Written By: Steven Winter – Corporate Finance
According to the recent study “Global Wealth 2107” from Boston Consulting Group (BCG), the worldwide private financial wealth reached $166 trillion by the end of 2016. On average, the global financial wealth of households grew by 5.3 percent in 2016, compared to 4.4 percent the previous year. All regions experienced an increase, with Asia-Pacific recording the fastest growth at nearly 9.5 percent, and a potential average of 9.9 percent per year until 2021. Western Europe posted the smallest regional growth with 3.2 percent in 2016.
In Europe, a slight acceleration in private financial wealth growth is predicted by BCG, with an average 3.5 percent per year until 2021.
In 2015, a growth of 2.4 percent was estimated for Western Europe by BCG. Many reasons could be easily found to explain the poor wealth growth of Western Europe. The first one could be the uncertainty over Brexit and its impact on the European Union. But there is also a pure financial reason to be found out in the composition of the assets placed by rich investors.
Indeed, Western Europe is a region in which bonds, cash and deposits represent 61 percent of portfolios, while equities represent 39 percent. And if we look at the better progression in the United States (+4.5 percent) and take into account that equities represent 70 percent of US portfolios, US wealth growth has been largely boosted by the increase in equities’ values on already existing assets. Stock prices at the end of 2016 also benefited from the market optimism after Donald Trump’s election as president.
Europe still has interesting potential in the wealth-management market.
The good news for the future of wealth management in Europe comes from the fact that the market remains wide:
- Western Europe represented in 2016 $40.5 trillion out of the $166 trillion total wealth market. It remains at the second position after the North American region.
- Future 2021 estimations of the European market would place it at the third position after North America and Asia-Pacific regions, with a total value estimated at $48.1 trillion.
But also, as BCG mentioned: “In 2016, about 60 percent of the growth in wealth in Western Europe was driven by the creation of new wealth”. Creation of new wealth is definitely illustrating a certain dynamism in Europe. Wealth growth, stemming from GDP (gross domestic product) growth and new savings, even in a region in which the potential for economic expansion remains modest, is showing good signs for the future.
Private banks are still highly attracted to the Western European wealth-management market.
Western Europe has the highest private-banking penetration rate, with 85 percent of assets held by millionaire households being managed by private-banking players. This concentration is a real opportunity for private banks, which should remain the main players for wealth management. They should be able to obtain very good levels of revenue and returns on assets, despite recent unfavourable trends.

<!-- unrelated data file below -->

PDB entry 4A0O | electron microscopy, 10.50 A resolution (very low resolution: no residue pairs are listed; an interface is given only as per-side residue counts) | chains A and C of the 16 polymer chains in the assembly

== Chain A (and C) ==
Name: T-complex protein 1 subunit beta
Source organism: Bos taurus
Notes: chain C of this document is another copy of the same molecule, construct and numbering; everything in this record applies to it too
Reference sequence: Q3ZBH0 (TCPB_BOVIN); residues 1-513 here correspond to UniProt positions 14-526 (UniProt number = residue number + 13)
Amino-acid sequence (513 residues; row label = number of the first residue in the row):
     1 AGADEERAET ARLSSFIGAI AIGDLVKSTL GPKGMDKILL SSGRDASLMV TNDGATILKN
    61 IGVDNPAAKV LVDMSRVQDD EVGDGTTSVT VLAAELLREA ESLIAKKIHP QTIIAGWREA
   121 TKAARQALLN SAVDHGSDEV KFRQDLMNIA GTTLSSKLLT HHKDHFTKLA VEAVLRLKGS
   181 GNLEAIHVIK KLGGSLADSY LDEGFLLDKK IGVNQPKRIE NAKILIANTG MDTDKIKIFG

Indeed, private banks have to face multiple challenges, such as:
- new types of wealth-management organizations (structured funds, on-line asset managers and fintechs, for instance),
- low-priced investments from asset managers aimed toward affluent segments,
- constant pressures on commissions from investors themselves,
- regulator constraints working toward greater transparency and investor protection.
But they have resisted and decreased their costs with heavy reorganisations and prioritizations of their target markets. According to BCG, costs relative to assets under management have declined from 52 basis points in 2007 to 49 basis points in 2016.
At the end of 2016, the Western European zone had 3.8 million millionaire households, as many as in the Asia-Pacific region. This should be enough to keep the current players covering a large number of large-scale customers, including large international, European, American and Swiss brands, who are fighting over the table for more than $20 million in assets.
Under the condition that private banks keep a good pace toward transformation, they should definitely remain in the European wealth-management market.
The next step of transformation in which private banks have to succeed is the implementation of digital technology. It is not only about integrating digital experiences for the clients in their processes, it is also being able to meet clients’ expectations in a world of the competition’s transparency. Private banks have to be able to meet the needs of clients who are increasingly better informed, thanks to MIFID (Markets in Financial Instruments Directive) regulations.
Indeed, improving clients’ overall experiences, including distributions of middle- and back-office information, becomes crucial. Understanding better the specificity of each and every client in automated processes is also one of the key technological questions to be solved by private banks.